INSTRUCTOR: Matthew Klemm, Muller 405, Ext. 4-1306
COURSE DESCRIPTION: This course will examine science and medicine in western civilization from their roots in the ancient Near East and Greece, where the general framework of scientific and technical knowledge and practice was first articulated, until the breakdown of this system in the scientific revolution in the Sixteenth and Seventeenth Centuries. Among other questions, we will consider definitions of "science," the ways humans understood themselves in relation to the natural world, and the relationship between scientific and religious truth in the various cultures covered in the course.
COURSE FORMAT/STYLE: Lecture and discussion
COURSE REQUIREMENTS & GRADING: grading is based on participation, essays, exams.

HIST 39102-01 ST: The Protestant Revolution
3 Credits
INSTRUCTOR: Karin Breuer, Muller 418, Ext. 4-1489
PREREQUISTIES: Three courses in the humanities and/or social sciences; sophomore standing.
COURSE DESCRIPTION: This class provides an overview of the religious, political, and social history of Europe from the fifteenth to the seventeenth centuries.  We will discuss the theology of Martin Luther and John Calvin, Tudor and Stuart England, the Catholic Reformation, witch trials, and religious warfare in France, the Holy Roman Empire, and England. Counts toward the European requirement for history department majors.
COURSE FORMAT/STYLE:  Primarily discussion, some lecture.
COURSE REQUIREMENTS & GRADING:  Two take-home examinations, 15-page research paper, and active participation in class.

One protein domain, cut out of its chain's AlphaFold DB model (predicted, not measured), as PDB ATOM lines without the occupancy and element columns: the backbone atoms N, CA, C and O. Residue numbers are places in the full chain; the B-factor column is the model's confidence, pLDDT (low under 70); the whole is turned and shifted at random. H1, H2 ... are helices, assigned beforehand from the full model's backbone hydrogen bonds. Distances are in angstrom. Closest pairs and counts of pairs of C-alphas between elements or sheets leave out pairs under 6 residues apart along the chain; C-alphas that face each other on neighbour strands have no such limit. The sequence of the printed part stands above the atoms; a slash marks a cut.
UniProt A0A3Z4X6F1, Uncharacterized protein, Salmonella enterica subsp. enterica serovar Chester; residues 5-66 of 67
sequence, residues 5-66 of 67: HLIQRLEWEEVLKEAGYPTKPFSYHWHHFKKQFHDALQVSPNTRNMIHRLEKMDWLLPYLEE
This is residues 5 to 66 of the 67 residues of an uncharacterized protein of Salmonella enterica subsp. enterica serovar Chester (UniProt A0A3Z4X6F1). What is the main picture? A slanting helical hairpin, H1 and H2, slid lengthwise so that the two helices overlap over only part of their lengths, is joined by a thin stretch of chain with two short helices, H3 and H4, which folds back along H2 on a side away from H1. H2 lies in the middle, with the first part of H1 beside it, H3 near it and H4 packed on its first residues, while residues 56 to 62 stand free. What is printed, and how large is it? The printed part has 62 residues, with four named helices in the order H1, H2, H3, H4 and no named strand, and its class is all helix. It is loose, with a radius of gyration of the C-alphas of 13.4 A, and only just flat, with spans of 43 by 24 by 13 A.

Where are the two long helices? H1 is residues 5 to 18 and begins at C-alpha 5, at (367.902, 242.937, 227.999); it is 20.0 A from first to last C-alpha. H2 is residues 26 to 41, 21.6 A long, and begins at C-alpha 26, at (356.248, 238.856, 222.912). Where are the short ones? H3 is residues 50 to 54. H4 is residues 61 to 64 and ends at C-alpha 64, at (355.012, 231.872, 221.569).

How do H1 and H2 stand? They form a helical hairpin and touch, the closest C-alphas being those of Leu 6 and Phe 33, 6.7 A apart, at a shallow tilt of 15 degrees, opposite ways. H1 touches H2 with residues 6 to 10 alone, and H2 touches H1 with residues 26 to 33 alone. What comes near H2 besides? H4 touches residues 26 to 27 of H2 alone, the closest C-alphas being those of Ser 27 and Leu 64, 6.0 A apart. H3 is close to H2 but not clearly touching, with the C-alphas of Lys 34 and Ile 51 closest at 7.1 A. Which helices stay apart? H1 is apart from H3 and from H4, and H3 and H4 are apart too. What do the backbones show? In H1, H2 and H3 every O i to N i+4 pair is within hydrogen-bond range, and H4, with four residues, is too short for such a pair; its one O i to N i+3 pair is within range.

HIST 48100-01 History Seminar: European: Medieval Heresy
3 Credits
INSTRUCTOR: Matthew Klemm, Muller 405, Ext. 4-1306
PREREQUISITES: Senior standing or equivalent; permission of instructor.
COURSE DESCRIPTION: This course explores how the social, political, and intellectual efforts by churchmen to make the Catholic Church the single religious authority in medieval Europe simultaneously defined many people as heterodox, or heretics. We will examine a variety of heretical groups and the ways that they were suppressed and orthodoxy was enforced.

Jewish Studies:

JWST 33300-01 Jewish Mysticism (Cross-listed as RLST 33000-01)
3 Credits
INSTRUCTOR:  Rebecca Lesses
COURSE DESCRIPTION:  This course traces the history of Jewish mysticism from its beginnings in the Bible to the 16th century flourishing of Kabbalah in Safed, northern Israel. After a brief introduction to key beliefs and practices of Judaism, the course gives an overview of early Jewish mysticism from the biblical and rabbinic periods. The course then concentrates on the medieval flowering of Kabbalah, and its further development in the 16th-century Kabbalah of Safed and Israel and 18th-century Eastern European Hasidism. We will finish with the revival of Kabbalah among Jews and non-Jews today.  The emphasis will be placed on understanding both the theoretical and experiential aspects of Jewish mysticism and on examining some of the key texts of Jewish mysticism.